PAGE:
Research published by Oxford Open Economics shows that deviations from historical climate norms in the US have a “long-lasting adverse impact” on real output, growth, labour productivity and employment at both state and sector levels.
Academics from Cambridge University, the International Monetary Fund (IMF), the University of Southern California and the National Taiwan University developed a research strategy that links long-term moving averages from historical weather norms to state-specific economic performance indicators across 48 US states between 1963 and 2016.
In the paper, the authors present an innovative econometric approach for studying the long-term macroeconomic effects of climate change. The analysis is aggregated by state, sector and impact channels, and the methodology accounts for asymmetrical weather events, non-linearity, adaptation, and bi-directional feedbacks between growth and climate change.
The results show that rising temperature may lead to a “permanent negative impact on state-level output growth”. The authors estimate 0.01°C annual increases above historical norms will lower average per-capita real Gross State Product (GSP) growth by 0.0273% annually.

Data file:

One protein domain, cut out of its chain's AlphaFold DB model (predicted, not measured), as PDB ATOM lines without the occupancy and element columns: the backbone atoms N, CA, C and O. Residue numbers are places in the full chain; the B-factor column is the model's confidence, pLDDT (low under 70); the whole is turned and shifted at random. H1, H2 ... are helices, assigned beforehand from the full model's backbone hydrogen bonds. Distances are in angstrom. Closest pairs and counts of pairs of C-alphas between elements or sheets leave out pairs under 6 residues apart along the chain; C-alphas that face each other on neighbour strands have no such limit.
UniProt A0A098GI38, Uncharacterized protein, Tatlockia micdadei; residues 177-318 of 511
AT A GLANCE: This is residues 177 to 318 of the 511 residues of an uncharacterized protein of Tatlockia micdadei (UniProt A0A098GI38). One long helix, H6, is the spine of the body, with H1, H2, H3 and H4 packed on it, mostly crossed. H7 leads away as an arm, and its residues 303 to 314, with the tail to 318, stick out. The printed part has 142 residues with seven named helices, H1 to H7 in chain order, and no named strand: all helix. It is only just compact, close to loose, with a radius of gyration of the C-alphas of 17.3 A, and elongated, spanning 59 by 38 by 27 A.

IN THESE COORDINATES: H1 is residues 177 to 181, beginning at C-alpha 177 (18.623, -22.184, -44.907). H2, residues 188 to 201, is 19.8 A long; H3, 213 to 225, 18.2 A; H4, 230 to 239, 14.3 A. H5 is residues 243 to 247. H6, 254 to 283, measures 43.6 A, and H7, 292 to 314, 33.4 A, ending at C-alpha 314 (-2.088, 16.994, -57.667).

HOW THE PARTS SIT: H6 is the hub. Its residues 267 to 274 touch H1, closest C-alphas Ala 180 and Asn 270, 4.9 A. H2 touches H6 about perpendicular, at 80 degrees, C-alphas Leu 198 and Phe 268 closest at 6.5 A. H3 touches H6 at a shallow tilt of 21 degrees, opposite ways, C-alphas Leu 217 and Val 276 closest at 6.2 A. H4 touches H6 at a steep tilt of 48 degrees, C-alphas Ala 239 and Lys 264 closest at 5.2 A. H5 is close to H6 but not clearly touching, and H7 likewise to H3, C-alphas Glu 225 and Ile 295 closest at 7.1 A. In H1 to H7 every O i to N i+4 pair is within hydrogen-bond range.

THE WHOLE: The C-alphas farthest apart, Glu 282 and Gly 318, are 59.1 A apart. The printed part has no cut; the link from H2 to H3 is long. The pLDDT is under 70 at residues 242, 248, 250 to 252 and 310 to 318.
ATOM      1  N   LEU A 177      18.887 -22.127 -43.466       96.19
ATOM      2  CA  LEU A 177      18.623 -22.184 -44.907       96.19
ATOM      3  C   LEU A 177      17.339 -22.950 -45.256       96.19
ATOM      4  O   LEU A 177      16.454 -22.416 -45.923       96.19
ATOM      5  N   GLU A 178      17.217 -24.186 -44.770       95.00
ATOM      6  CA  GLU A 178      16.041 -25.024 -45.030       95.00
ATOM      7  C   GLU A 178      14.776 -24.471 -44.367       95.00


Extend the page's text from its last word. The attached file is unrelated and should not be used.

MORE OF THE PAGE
All 48 US states were found to have experienced statistically significant temperature rises, with an average 0.026°C annual increase that considerably exceeded the global average of 0.018°C.
The results also discover a statistically significant and negative relationship between rising and falling precipitation and state-level economic activity. The authors state that previous climate studies that use national rainfall averages have underestimated these effects due to the varied impact of climate change on precipitation across the states.
Swings in temperature and precipitation are shown to have adverse long-term economic effects. They result in more frequent and extreme weather events with statistically significant negative impacts on growth rates of real GSP, labour productivity and employment across all specifications.
The sector-specific analysis shows that climate impact is broad-based— with each of the 10 sectors affected by at least one of the four climate variables, and output growth in the manufacturing industry adversely affected by all four.
The results also confirm previous findings by the IMF that adaptation can halve climate change’s economic damage. Authors say that faster adaptation can significantly reduce income losses across the US states, especially if combined with mitigation, but current adaptation efforts have limited macroeconomic impact.
This page was last updated April 6, 2023
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